PLEASE NOTE: The charge on your credit card will show up as "JAMMIN JAVA".
PLEASE NOTE: This show is held at The Miracle Theatre, 535 8th St SE, Washington, DC, 20003

The Party is the ANTI- Records debut for this Canadian songwriter, who grew up in small-town Saskatchewan.

Awkward characters show up “Early to the Party,” and either reveal life-changing secrets (“To You”) or try their hardest to reveal nothing at all (“The Magician”). In “a city the size of a dinner plate,” everyone knew the guy who keeled over dead after smoking what he promised would be his last pack of cigarettes (“Alexander All Alone”). The girl dancing by herself, unselfconsciously, in the middle of the room, with the “Eyes of Them All” upon her. One moment you’re dancing with someone who bears an uncanny resemblance to your ex (“Martha Sways”), and later you start slagging your best friend as way of endearing yourself to his recently dumped ex (“Quite Like You”).

Did that all really happen in the same night? It certainly happens in the space of this tightly narrated thirty-eight minutes, all set to ornate arrangements of fuzzed-out guitars, string sections, clarinets and dreamy synths, all draped over delicate piano, acoustic guitars and rainy-day drums.

On his previous LP The Bearer of Bad News, Shauf started out with 100 songs and whittled it down to 11, the cream of the crop—no wonder it turned heads. This time, older, wiser, and with a clearer vision and narrative construct in mind, the self-produced multi-instrumentalist and master of subtlety focused on 15 and cut it to 10.

Recording began with a band in Germany in early 2014, but Shauf—who is endlessly rewriting lyrics and rearranging songs, building them up and then stripping them back to their basics—decided to start anew back home in Regina. There, he set up shop at Studio One, located in an old CBC building, and was left to his own devices. He plays all the instruments, with the exception of the strings, handled by Colin Nealis.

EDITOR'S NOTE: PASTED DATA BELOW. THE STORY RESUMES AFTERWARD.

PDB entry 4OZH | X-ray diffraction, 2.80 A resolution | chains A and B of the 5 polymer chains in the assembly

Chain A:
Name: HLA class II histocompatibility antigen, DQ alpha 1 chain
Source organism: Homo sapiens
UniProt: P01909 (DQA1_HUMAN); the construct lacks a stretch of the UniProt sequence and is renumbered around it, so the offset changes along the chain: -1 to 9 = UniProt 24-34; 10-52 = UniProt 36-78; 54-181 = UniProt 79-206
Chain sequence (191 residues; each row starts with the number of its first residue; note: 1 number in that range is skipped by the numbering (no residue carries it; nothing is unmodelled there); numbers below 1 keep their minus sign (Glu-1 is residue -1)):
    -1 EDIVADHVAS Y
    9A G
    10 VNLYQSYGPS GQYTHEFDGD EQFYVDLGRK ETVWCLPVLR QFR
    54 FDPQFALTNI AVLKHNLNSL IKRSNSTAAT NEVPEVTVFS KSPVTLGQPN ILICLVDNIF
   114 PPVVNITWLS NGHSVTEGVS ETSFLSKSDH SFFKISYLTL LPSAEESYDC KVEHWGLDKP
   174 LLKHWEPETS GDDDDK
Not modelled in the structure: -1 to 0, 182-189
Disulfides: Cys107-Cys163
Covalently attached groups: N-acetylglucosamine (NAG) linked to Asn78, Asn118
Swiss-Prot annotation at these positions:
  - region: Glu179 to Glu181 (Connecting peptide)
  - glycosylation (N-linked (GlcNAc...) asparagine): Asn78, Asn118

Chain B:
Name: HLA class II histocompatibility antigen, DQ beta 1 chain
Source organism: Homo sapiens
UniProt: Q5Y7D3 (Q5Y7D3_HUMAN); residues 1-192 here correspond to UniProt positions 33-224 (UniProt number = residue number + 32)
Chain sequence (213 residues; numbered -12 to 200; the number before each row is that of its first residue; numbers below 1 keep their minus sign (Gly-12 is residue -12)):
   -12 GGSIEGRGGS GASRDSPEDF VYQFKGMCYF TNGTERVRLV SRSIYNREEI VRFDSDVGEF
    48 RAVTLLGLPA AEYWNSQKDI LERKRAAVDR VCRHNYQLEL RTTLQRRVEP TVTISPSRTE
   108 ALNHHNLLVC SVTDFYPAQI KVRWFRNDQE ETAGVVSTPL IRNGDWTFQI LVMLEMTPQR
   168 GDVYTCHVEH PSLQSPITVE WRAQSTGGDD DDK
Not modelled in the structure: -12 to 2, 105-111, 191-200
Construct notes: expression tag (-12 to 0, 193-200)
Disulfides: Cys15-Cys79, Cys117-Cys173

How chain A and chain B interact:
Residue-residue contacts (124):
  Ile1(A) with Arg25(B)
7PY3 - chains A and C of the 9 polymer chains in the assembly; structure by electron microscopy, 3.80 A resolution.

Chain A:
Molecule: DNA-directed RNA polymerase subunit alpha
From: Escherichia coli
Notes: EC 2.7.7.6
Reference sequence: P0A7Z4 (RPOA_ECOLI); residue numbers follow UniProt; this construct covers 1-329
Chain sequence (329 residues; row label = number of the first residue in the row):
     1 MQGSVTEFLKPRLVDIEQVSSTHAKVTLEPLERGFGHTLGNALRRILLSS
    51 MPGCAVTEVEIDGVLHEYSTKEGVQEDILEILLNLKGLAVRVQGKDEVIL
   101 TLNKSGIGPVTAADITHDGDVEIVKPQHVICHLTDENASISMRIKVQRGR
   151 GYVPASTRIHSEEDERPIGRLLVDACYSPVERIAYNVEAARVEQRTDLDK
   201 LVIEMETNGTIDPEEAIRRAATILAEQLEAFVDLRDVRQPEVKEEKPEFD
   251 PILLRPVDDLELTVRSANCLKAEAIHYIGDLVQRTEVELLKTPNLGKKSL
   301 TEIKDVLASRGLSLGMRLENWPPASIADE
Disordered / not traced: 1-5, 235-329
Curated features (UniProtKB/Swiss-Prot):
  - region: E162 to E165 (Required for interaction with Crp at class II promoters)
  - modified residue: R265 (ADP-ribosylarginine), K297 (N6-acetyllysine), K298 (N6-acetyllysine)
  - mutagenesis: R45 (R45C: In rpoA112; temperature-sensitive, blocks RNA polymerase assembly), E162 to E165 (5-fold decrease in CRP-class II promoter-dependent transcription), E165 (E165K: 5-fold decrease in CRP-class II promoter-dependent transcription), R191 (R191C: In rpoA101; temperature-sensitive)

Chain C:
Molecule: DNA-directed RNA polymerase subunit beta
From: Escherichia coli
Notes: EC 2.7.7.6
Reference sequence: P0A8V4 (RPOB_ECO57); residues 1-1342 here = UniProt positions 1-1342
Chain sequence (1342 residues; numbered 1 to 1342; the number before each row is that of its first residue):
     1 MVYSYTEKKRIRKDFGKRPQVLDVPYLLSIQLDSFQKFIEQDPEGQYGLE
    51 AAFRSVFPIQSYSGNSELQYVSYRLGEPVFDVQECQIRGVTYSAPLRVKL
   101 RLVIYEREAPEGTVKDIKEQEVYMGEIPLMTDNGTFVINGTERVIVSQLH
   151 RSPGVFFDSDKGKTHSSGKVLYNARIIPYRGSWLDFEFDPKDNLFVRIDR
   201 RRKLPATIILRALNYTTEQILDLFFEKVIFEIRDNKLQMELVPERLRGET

The Party is not exactly a concept record, but it was a way for the singer-songwriter to get out of his own head. An after-party record, more like it. Or for the hangover the next day, when only Shauf’s songs can make any sense of the emotionally-charged scenarios that played out the night before.

When The Party was over, Shauf had no regrets—even if its characters have more than a few.

Fenne Lily

Not many artists can count up a massive 50 million+ streams off the back of a debut album written
in their teens, but then again, not many young artists are Fenne Lily​. Raised in the wilds of rural
Dorset, UK to punk and Queen-loving parents, the 20-year-old talent first picked up the guitar
aged 15, and quickly found she was a natural. “Growing up in the countryside was amazing,” she
explains. “I had so much space, and loads of time with no distractions – that’s why I learnt an
instrument, because I didn’t have anything else to do!”
Just one year later and she’d written the delicate but powerful ‘Top To Toe’, which deftly tackled
social anxiety over softly picked guitar; a song about bleak adolescence that almost everyone
could relate to. Self-released, it saw the young unknown attract global attention for her sublime
songwriting ability and sharp emotional intelligence, as well as her gifted way with melody. British
fashion house Burberry came knocking on her door and asked her perform for them in Paris,
thanks to the song’s subtle channeling of Laura Marling, as well as the swooning sound of Angel
Olsen, Sharon Van Etten and underground 1960s psychedelic greats like Linda Perhacs.
Fenne’s sound was elegant, addictive and blowing up the hype machine. Now, though, she’s
gearing up to release her debut album and proving she’s much more than your typical acoustic
songwriter. So if you’re after a record full of soft, sweetly packaged ballads, then you’ve come to
the wrong place. “I don’t want to be a folk singer, even though that’s what comes easy to me,”
she states. “I don’t want to disappoint the people who liked ‘Top To Toe’, but I don’t want to
become pigeonholed.”